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Art Collections And Collectors

CALIFORNIA | LOCAL
October 16, 2009 | Joel Rubin
The owner of a multimillion-dollar collection of artwork stolen last month has unexpectedly waived the insurance policy he owns to protect the paintings, Los Angeles police detectives confirmed Thursday. The art world was abuzz in early September with word that a series of original works by famed Pop Art icon Andy Warhol had been stolen from the walls of noted art collector Richard L. Weisman's Westside Los Angeles home. In all, 11 brightly colored silk screen paintings were gone -- 10 are portraits of famous athletes and one is of Weisman, 69, who was friends with Warhol and commissioned the series in the late 1970s.
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ENTERTAINMENT
December 16, 1989 | ALLAN PARACHINI, TIMES STAFF WRITER
A major Minneapolis bank that owns one of the most daring and avant-garde corporate contemporary art collections in the United States has decided to sell off hundreds of its most provocative pieces and dismantle "Controversy Corridor," a hallway reserved for especially challenging or disturbing works. The decision by First Bank System Inc. is to take effect by the end of the year.
ENTERTAINMENT
February 22, 1990 | SUZANNE MUCHNIC, TIMES ART WRITER
Actor Kirk Douglas and his wife, Anne, will sell 52 pieces from their art collection in May auctions at Christie's New York. The biggest sale, scheduled for May 16, is expected to bring between $7.5 million and $10.4 million for 19 modern paintings and sculptures. The remaining lower-priced works, to be sold on May 4, 16, 22 and 30, are valued at a total of about $300,000. Douglas has been strongly identified with the art world since he played Vincent van Gogh in "Lust for Life."
ENTERTAINMENT
July 26, 2000 | SUZANNE MUCHNIC, TIMES ART WRITER
In a move that doubles the size of the Laguna Art Museum's small collection and makes it the primary repository of works by a leading early Los Angeles Modernist, the museum has received a gift of 517 works by Peter Krasnow. The donation, from the Los Angeles-based Peter Krasnow Foundation, comprises 177 paintings, 54 sculptures, 386 drawings and an undisclosed amount of funds for an exhibition and catalog of the artist's work, the museum announced on Tuesday.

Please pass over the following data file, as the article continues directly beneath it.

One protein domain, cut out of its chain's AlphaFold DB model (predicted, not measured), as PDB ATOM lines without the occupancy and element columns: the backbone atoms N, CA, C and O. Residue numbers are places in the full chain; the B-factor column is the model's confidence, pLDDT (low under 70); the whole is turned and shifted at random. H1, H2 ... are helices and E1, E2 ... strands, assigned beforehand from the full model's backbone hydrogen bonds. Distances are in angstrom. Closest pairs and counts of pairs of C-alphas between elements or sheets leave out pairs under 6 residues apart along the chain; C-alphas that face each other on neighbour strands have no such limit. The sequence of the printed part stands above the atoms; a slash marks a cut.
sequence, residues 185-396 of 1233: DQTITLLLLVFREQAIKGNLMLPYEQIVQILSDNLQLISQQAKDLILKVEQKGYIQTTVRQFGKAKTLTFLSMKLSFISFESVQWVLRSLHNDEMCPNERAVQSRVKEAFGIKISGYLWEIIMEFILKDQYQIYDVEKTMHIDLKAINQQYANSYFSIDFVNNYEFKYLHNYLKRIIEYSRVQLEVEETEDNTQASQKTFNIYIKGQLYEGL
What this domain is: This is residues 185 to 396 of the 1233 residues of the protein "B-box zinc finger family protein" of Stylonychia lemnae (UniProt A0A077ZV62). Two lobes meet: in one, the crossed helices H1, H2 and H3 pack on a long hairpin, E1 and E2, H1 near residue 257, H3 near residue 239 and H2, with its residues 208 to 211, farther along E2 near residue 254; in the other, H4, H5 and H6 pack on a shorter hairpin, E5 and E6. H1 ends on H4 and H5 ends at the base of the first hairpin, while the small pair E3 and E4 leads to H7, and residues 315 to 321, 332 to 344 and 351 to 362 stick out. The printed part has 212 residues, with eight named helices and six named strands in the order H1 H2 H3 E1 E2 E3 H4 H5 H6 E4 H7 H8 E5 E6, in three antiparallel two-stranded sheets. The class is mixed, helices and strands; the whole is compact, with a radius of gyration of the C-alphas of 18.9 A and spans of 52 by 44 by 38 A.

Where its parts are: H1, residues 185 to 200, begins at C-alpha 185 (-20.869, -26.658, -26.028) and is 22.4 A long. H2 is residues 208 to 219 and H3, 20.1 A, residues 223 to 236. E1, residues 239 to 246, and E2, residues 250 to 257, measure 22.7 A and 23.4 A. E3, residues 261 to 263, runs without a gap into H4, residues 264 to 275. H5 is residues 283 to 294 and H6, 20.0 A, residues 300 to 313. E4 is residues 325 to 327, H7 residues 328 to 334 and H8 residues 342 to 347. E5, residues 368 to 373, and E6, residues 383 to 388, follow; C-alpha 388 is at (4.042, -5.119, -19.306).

ENTERTAINMENT
December 2, 1997 | RICHARD COVINGTON, SPECIAL TO THE TIMES
After nearly half a century as one of Europe's preeminent art dealers, Ernst Beyeler is used to getting his own way. The Swiss gallery owner who helped persuade Pablo Picasso to donate one of his constructed sheet-metal guitars to the Museum of Modern Art can be a highly persuasive individual.
ENTERTAINMENT
August 6, 1993 | SUZANNE MUCHNIC, TIMES ART WRITER
A long-smoldering dispute over the treatment of a $30-million collection of Japanese artworks promised to the Los Angeles County Museum of Art by Joe D. and Etsuko Price has erupted in a lawsuit. In a complaint filed on Wednesday in Los Angeles Superior Court, the Prices are seeking the return of an unspecified number of artworks that have been placed on loan at the museum but are not part of the collection they have promised to the museum. They claim that the museum refuses to return the works.
ENTERTAINMENT
February 22, 1990 | ALLAN PARACHINI, TIMES STAFF WRITER
Occidental Petroleum Corp. was accused Wednesday of engaging in a "fraudulent scheme" to "falsify" financial records to artificially lower costs to construct the Armand Hammer Museum of Art and Cultural Center in Westwood. The accusation, filed on behalf of dissident Occidental shareholder Alan R. Kahn, was contained in court papers made public in Wilmington, Del.
ENTERTAINMENT
April 5, 1990 | ALLAN PARACHINI, TIMES STAFF WRITER
Lawyers siding with Occidental Petroleum Corp. and shareholders opposed to a museum for the art collection of company chairman Armand Hammer squared off Wednesday with Occidental arguing the $400 million collection might go to Japanese investors if the project is halted.
CALIFORNIA | LOCAL
October 25, 1989 | ALAN CITRON, TIMES STAFF WRITER
A prominent Beverly Hills art dealer was charged with five counts of grand theft Tuesday in connection with a widening police investigation into art fraud in Los Angeles and Orange counties. Lee Sonnier, former manager of the Upstairs Gallery on Rodeo Drive, was charged with failing to deliver four pieces of art that were sold for about $872,000. Three were works attributed to the Impressionist master Pierre Auguste Renoir and one was a drawing.
CALIFORNIA | LOCAL
August 10, 1988 | WILLIAM D. MONTALBANO, Times Staff Writer
An Italian magistrate investigating the theft of archeological artifacts said Tuesday that he believes at least two archaic Greek sculptures stolen from a site in central Sicily have wound up in the J. Paul Getty Museum in Malibu. Judge Silvio Raffiotta, himself an archeology buff, described the two works as marble statues from the 6th Century BC. He said they were dug up in 1979 by treasure hunters at nearby Morgantina, an important Greek city until its sack by Roman legions in 211 BC.
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